ABERDEEN, Wash. — Struggling war veterans in the Pacific Northwest are now getting life-changing support from other military vets.
Even more amazing: The vets who are providing the help are doing so from behind bars.
Inside the locked gates and barbed wire at Stafford Creek Corrections Center in Aberdeen are roughly a dozen inmates — all military veterans — who spend hours every day training service dogs. Once trained, many of those dogs are assigned to veterans on the outside who suffer from post-traumatic stress disorder.
One of those training service dogs is 40-year-old Kasey, from Federal Way. Prison rules prevent Q13 News from publishing his last name.
Kasey is a military veteran who saw combat during two tours in Iraq. He suffers from combat-related PTSD, and is sentenced to 20 years for aggravated assault.
For him, training service dogs provides a renewed sense of purpose.
“Feeling like I belong to something," Kasey says. "Hoping that my family is proud of me, even though I’m in prison.”
The dogs receive roughly 45 hours of training per week. They live in the prison up to six months and sleep in the cells with the inmates.
The program was started by Denise Costanten, the founder of a Bellingham-based nonprofit organization called Brigadoon Service Dogs.
“These are my best (dog trainers) that I have," Costanten said. "These guys can literally turn out a dog ready to go, into the world with a veteran. That’s how good they are.”
There's another huge benefit: veteran inmates train the dogs for free. Training service dogs is labor intensive and therefore incredibly expensive, averaging $30,000 per dog. It allows Brigadoon to train more dogs and help more suffering veterans who receive them.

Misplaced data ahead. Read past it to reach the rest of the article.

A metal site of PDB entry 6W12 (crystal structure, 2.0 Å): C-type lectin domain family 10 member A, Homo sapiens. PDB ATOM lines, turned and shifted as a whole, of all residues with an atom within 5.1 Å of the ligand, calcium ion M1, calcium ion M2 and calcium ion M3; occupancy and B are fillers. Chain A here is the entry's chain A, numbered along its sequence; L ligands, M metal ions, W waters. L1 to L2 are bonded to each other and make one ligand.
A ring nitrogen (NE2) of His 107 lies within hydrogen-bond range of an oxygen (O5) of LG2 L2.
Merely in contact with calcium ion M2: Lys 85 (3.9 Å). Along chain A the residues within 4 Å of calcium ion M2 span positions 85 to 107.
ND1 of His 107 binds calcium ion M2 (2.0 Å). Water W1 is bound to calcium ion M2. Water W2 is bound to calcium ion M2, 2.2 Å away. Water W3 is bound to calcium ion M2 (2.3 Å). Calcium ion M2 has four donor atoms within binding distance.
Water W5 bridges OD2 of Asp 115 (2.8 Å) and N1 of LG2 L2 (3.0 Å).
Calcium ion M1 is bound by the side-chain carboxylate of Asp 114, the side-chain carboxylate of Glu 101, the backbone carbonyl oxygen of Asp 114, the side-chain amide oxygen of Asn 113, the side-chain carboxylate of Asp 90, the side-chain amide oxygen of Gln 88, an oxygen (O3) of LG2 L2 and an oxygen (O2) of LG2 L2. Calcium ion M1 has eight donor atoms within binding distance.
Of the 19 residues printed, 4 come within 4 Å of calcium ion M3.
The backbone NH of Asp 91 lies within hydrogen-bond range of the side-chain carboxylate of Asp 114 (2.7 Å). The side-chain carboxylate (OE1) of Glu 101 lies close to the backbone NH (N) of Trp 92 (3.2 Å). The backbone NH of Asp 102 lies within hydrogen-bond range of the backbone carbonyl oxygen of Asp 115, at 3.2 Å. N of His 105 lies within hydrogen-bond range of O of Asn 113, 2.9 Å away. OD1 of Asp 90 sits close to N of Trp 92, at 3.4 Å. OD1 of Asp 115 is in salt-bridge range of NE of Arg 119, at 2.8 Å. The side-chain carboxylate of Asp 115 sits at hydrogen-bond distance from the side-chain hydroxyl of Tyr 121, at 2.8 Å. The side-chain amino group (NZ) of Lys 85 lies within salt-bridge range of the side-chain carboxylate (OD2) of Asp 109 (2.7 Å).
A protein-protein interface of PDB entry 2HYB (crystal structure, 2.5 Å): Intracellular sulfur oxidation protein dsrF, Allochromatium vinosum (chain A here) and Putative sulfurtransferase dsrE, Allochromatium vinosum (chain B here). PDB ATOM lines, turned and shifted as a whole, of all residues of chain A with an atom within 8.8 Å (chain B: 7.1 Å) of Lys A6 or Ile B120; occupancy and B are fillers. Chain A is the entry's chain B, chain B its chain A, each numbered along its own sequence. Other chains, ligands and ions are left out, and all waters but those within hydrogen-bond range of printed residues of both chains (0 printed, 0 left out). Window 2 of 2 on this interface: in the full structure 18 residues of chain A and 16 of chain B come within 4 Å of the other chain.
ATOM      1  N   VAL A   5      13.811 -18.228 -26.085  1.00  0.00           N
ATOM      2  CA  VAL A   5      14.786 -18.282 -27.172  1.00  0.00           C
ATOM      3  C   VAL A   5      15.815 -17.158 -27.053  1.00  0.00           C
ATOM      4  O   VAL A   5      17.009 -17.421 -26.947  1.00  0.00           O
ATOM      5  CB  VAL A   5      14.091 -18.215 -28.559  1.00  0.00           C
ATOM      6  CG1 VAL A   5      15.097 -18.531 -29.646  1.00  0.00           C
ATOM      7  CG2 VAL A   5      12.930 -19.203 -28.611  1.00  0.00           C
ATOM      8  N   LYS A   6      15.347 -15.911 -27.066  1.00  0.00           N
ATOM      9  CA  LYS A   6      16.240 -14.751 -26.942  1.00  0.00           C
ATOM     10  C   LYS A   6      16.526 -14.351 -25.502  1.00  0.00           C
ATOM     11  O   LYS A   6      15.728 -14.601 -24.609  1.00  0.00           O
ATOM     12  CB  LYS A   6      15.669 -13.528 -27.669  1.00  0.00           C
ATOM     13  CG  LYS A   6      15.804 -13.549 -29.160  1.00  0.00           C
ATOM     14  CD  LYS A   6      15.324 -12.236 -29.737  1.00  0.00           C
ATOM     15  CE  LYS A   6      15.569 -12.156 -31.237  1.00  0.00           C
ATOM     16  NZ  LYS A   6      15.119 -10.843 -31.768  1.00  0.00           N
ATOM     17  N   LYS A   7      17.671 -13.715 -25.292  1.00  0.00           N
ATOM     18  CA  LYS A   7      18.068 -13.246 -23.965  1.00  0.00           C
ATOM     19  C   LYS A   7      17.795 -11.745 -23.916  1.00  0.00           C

Costanten says the veterans also benefit from the training.
"They’re producing a product that is going to help a veteran on the outside," Costanten said. “If they can help somebody on the outside, then they’ve done something in the community.”
Joshua Tanton of Everett is one of the combat veterans who have benefited.
Combat-related PTSD caused the 36-year-old father of four to became withdrawn, and the military retired him in 2009.
Tanton dropped out of the workforce and couldn't muster the strength or confidence to apply for jobs. He was unemployed for more than six years.
His dark, downward spiral ended after he received his service dog, a smooth collie named Smoke. The dog reacts when Tanton feels anxious or on edge.
“He’ll usually just come nudge my leg or push his body into me and let me know, hey, let’s take a break," Tanton said. “I have no idea how he does it. He knows. Even when I’m sleeping he knows something is going on.”
Tanton said that thanks to his service dog, he's become a more dedicated father and a better husband, and he just started a new job at Amazon as a network database administrator.
“Smoke gives me the confidence I need to know things are going to be OK," Tanton said with a smile.
Since its inception in 2004, Brigadoon has placed 78 service dogs for veterans, but also for children and adults with physical and developmental disabilities.
If you'd like more information, visit Brigadoon Service Dogs.